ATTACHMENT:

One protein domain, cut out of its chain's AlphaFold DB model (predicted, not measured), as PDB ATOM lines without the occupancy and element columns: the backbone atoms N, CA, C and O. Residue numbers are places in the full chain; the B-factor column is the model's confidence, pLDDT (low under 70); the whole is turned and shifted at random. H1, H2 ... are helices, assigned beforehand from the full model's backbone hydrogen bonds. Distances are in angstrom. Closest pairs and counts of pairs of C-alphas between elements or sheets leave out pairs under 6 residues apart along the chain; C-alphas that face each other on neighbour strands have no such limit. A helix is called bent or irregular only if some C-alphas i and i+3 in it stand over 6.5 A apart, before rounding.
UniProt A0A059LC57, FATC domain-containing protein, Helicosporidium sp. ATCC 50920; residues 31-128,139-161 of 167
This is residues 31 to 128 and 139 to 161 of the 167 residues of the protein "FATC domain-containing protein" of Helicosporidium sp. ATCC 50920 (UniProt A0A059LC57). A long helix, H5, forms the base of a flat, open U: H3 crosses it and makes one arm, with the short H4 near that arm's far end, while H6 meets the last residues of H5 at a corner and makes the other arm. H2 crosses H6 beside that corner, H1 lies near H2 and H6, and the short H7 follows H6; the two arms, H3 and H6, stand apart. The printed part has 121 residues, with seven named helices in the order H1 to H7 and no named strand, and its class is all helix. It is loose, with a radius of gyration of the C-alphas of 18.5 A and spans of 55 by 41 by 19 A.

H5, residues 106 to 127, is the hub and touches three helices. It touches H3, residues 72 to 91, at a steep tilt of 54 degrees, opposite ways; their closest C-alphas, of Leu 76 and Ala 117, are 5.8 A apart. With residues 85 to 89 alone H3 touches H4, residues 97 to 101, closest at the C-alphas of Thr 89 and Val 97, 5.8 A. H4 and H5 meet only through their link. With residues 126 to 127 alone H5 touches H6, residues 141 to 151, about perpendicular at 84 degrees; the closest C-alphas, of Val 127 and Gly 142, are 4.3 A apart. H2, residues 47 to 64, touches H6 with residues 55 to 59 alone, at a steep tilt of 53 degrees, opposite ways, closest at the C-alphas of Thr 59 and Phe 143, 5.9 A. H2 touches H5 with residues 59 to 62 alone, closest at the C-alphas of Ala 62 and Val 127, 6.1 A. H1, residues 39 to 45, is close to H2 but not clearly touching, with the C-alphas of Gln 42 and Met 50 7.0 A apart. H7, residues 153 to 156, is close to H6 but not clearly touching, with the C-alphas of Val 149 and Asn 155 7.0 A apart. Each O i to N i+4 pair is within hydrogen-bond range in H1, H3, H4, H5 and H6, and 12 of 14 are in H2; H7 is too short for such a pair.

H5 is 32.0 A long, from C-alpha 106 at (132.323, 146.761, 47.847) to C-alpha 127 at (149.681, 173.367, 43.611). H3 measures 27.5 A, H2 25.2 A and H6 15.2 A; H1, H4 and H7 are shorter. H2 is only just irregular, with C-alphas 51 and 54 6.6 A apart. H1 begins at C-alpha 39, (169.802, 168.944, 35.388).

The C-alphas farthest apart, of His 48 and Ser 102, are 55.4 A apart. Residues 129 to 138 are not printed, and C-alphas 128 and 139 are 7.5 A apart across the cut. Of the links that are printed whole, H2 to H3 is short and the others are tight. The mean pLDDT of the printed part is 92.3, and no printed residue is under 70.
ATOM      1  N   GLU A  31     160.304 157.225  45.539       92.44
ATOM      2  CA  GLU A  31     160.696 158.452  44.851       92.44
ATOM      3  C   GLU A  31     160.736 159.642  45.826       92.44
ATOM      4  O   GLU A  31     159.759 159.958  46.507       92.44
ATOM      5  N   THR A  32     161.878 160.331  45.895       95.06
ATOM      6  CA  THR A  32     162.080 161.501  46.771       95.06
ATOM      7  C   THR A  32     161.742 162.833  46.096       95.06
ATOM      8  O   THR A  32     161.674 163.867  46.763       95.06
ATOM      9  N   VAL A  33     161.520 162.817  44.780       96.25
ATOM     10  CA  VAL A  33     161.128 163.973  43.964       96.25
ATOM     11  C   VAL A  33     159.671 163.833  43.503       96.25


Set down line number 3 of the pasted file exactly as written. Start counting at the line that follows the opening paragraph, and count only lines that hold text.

H5, residues 106 to 127, is the hub and touches three helices. It touches H3, residues 72 to 91, at a steep tilt of 54 degrees, opposite ways; their closest C-alphas, of Leu 76 and Ala 117, are 5.8 A apart. With residues 85 to 89 alone H3 touches H4, residues 97 to 101, closest at the C-alphas of Thr 89 and Val 97, 5.8 A. H4 and H5 meet only through their link. With residues 126 to 127 alone H5 touches H6, residues 141 to 151, about perpendicular at 84 degrees; the closest C-alphas, of Val 127 and Gly 142, are 4.3 A apart. H2, residues 47 to 64, touches H6 with residues 55 to 59 alone, at a steep tilt of 53 degrees, opposite ways, closest at the C-alphas of Thr 59 and Phe 143, 5.9 A. H2 touches H5 with residues 59 to 62 alone, closest at the C-alphas of Ala 62 and Val 127, 6.1 A. H1, residues 39 to 45, is close to H2 but not clearly touching, with the C-alphas of Gln 42 and Met 50 7.0 A apart. H7, residues 153 to 156, is close to H6 but not clearly touching, with the C-alphas of Val 149 and Asn 155 7.0 A apart. Each O i to N i+4 pair is within hydrogen-bond range in H1, H3, H4, H5 and H6, and 12 of 14 are in H2; H7 is too short for such a pair.